Spelunking in a cave, traipsing through a forest and eating with the fishes. Visitors to Munford Elementary School can do all three before even entering a classroom.
The thematic school includes a lobby designed to look like a cave, a hallway with life-sized tree replicas and a cafeteria with murals of the Talladega National Forest and a 250-gallon aquarium. The hallways are decorated with more than $250,000 in donated interactive displays.
The school sits at the foot of Mount Cheaha, Alabama’s highest point, on a 130-acre campus along with Munford Middle and High schools. While the schools’ interiors are inspired by the outdoors, the school grounds also draw teachers and students outside.
“We’re just trying to encourage kids to get off their laptops and phones and do some stuff outside,” said Johnny Ponder, a Talladega County School Board member. “If you give a second- or third-grader a choice between an iPad or a mud hole full of frogs, they’re going to choose that mud hole 99 percent of the time. I believe teachers across Alabama are hungry for stuff like this. They’re just as tired of four walls and a chalkboard and desks as the kids are.”
Ponder was integral in developing the forestry-themed school campus, which now includes 12 outdoor classrooms, amphitheater, nature trail, longleaf pine stand, low ropes course, greenhouse, fish pond, frog pond, five-tier wetland, butterfly gardens, blue bird trail and an aquaculture facility.
“My favorite project was in my aquaculture class,” said Munford High School senior Abby White. “We created a hydroponic system where we made plants grow without using any soil. It was pretty cool. People will always ask how much it costs to come to this school, and they’re amazed when I tell them it doesn’t cost anything because it’s a public school.”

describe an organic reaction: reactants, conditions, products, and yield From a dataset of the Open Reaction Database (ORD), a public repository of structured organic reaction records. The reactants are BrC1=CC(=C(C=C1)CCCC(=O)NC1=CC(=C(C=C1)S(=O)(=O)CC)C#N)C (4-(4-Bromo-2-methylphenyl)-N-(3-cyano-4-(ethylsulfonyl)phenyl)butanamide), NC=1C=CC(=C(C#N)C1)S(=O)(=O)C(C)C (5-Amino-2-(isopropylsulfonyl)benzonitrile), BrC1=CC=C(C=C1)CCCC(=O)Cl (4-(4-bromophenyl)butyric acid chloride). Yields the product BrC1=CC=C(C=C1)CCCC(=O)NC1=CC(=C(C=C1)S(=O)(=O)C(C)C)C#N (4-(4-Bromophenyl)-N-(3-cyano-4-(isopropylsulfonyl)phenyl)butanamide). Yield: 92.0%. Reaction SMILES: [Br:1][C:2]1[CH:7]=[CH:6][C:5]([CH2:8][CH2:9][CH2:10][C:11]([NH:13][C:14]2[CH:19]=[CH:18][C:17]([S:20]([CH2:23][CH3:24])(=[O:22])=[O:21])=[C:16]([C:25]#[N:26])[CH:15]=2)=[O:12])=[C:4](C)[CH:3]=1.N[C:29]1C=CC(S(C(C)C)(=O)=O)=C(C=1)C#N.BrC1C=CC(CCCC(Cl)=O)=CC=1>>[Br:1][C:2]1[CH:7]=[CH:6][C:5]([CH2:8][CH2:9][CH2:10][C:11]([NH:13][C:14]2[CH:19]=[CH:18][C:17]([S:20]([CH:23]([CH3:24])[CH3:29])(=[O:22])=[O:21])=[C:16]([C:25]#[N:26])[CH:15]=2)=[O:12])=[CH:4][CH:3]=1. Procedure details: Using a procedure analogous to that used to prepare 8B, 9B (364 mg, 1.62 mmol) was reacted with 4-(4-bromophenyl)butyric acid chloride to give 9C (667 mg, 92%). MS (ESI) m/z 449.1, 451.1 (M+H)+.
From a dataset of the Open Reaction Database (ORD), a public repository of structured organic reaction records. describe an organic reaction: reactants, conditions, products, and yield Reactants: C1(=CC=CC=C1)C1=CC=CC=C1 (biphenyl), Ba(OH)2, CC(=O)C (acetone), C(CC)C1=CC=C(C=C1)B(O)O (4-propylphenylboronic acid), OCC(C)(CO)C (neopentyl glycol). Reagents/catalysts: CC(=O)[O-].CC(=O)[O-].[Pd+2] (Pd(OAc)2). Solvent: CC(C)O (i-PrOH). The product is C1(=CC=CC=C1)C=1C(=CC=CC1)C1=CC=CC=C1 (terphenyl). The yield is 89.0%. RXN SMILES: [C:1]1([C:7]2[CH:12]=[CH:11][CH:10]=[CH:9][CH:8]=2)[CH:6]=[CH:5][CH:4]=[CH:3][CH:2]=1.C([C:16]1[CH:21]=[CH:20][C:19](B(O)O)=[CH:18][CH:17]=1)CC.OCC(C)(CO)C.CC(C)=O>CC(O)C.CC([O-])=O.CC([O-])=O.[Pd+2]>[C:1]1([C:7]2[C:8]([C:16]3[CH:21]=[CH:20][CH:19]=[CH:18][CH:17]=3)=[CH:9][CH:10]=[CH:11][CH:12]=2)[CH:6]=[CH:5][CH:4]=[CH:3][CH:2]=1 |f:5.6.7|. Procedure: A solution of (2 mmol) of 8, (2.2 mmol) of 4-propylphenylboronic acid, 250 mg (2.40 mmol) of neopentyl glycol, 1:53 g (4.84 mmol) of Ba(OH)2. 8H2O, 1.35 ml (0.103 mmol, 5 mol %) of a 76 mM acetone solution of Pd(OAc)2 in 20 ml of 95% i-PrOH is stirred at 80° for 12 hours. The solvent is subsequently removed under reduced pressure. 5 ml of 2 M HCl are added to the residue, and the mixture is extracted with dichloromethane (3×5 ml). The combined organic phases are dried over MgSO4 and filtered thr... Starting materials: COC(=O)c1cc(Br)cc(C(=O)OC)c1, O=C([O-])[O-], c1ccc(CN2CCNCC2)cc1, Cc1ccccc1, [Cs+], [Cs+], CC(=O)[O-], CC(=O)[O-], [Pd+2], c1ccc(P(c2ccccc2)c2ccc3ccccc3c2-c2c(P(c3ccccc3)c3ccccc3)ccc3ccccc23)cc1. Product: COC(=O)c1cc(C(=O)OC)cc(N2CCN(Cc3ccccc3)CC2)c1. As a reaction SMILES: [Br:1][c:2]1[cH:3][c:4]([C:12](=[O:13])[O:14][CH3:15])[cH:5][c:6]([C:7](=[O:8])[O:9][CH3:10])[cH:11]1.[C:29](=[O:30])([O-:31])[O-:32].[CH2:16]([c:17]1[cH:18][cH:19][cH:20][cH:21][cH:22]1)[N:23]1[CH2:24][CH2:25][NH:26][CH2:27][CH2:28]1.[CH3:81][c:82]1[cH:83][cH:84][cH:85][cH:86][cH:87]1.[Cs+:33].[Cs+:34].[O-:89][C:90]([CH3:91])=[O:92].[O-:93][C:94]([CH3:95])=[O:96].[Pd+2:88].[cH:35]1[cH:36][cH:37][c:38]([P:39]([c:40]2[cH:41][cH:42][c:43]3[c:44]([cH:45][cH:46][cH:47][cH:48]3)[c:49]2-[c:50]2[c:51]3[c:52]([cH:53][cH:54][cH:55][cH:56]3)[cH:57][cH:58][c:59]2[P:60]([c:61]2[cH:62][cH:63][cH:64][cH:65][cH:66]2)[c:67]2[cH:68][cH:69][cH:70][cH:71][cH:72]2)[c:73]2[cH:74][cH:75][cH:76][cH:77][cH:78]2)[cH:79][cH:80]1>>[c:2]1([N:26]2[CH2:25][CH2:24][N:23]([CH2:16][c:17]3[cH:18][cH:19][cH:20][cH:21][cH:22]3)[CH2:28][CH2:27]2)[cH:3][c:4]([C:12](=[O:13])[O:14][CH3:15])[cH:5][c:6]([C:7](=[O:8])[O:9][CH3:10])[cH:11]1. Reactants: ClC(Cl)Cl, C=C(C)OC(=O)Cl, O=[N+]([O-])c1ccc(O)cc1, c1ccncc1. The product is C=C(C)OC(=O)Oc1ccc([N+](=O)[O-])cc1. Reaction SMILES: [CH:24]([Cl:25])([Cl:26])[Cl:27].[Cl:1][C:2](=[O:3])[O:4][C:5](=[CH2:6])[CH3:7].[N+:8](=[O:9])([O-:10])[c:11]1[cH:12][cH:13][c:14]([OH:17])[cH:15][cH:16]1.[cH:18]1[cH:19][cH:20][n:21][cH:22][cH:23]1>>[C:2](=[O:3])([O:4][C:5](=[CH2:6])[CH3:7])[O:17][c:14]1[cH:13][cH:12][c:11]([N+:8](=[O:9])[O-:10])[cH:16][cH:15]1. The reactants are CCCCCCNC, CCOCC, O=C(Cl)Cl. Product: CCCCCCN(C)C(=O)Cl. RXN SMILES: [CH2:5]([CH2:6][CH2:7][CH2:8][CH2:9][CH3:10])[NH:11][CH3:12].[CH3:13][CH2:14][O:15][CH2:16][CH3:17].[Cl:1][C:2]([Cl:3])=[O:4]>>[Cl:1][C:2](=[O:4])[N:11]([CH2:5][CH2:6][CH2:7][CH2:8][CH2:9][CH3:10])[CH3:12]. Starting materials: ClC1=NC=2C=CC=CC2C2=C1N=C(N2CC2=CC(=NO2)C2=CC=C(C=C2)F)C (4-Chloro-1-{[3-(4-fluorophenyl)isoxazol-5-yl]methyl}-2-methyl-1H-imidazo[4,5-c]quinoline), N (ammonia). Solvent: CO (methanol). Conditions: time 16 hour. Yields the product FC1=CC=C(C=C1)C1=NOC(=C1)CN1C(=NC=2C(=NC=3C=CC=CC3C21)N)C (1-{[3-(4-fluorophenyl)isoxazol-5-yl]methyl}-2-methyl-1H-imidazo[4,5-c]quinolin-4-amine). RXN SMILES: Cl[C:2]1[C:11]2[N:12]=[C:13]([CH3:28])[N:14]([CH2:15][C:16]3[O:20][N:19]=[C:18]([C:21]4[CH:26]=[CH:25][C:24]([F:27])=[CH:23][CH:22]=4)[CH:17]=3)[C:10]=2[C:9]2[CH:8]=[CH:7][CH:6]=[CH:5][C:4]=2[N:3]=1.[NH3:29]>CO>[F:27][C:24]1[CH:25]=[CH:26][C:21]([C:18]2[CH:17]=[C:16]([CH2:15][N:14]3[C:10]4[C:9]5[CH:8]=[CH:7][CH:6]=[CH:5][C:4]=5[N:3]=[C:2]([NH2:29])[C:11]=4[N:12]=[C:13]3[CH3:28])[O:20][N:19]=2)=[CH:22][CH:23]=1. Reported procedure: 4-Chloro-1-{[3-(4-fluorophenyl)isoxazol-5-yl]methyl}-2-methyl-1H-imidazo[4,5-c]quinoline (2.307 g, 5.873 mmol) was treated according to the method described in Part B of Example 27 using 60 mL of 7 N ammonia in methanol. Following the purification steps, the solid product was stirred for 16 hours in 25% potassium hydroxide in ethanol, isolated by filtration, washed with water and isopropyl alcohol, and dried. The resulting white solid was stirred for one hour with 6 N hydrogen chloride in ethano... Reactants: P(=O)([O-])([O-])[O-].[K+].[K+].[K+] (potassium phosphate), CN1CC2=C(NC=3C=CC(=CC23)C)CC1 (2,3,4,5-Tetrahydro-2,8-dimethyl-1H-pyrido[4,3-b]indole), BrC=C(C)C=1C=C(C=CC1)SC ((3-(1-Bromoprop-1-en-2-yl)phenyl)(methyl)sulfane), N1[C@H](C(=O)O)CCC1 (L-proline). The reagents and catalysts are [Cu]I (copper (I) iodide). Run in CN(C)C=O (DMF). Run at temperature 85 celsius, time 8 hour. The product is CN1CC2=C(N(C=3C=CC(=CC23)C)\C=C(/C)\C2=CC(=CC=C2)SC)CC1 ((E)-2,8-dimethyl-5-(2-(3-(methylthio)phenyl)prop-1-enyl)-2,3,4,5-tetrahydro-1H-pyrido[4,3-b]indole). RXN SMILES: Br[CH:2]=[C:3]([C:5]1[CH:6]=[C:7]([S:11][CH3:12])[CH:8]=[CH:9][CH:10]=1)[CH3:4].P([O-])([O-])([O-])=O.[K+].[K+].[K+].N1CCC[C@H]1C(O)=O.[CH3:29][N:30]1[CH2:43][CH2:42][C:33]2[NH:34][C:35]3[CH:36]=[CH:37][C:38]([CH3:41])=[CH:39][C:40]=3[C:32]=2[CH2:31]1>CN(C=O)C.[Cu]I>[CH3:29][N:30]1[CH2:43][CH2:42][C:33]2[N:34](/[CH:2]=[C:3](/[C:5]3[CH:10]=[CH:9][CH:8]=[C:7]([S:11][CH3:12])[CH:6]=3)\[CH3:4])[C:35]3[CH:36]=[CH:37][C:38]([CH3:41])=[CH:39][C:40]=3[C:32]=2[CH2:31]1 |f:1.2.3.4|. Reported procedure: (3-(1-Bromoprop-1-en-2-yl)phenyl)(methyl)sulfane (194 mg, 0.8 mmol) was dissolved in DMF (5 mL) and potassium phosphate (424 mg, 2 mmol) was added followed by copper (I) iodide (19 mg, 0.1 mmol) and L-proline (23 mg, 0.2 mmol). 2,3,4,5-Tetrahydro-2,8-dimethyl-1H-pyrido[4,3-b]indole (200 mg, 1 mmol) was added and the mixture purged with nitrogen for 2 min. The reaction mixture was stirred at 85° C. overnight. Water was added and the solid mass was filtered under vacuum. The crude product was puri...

White hopes to study physical therapy after graduating but said she’s considering a minor in a wildlife-related field because of her time at Munford.
Agriscience teacher Carey Adams said he’s seen other students who also consider different careers because of classroom experiences.
“A lot of kids didn’t think they’d be interested in agriculture, but with everything we can do here with the greenhouse and our shop, it starts to change students’ minds,” Adams said. “They think about going to Auburn University, Alabama A&M University or Mississippi State University to study agriculture or natural resources.”
Munford science resource teacher Kimberly Murray said she’s proud of the commitment from Munford residents and businesses that has built an innovative solution for teaching students the Alabama course of study.
“This is a collaboration of an entire community coming together to teach kids more about the outdoors and agriculture,” Murray said. “The community does so much for these kids and the schools, and we want to teach them to give back to the community as well.”
The Talladega County Farmers Federation is one of the school’s community partners. The group donated fish for the fish pond before the school’s Farm Day event in May 2016, and board member Justin Lackey showed students new tractors at the Snead Ag booth.
“Some of these kids have never been this close to a tractor before,” said Lackey, store manager for Snead Ag. “The Talladega County Farmers Federation is getting involved with schools because we know kids are the future.”
For Ponder, the schools help emphasize a sense of pride in students as they learn to care for the unique natural resources and environment of Talladega County, including the national forest.
“It’s built a better attitude in students,” he said. “We have better sports teams. Teachers are happier. Discipline issues have gone down and grades go up. I think natural resource conservation education should be the hub of all education because everything can be taught from it. And maybe one of these days that will happen, and we can say that it started in Munford.
For video of the school, search for “No Child Stays Inside” on YouTube, or watch clips from an episode of Simply Southern at SimplySouthernTV.net.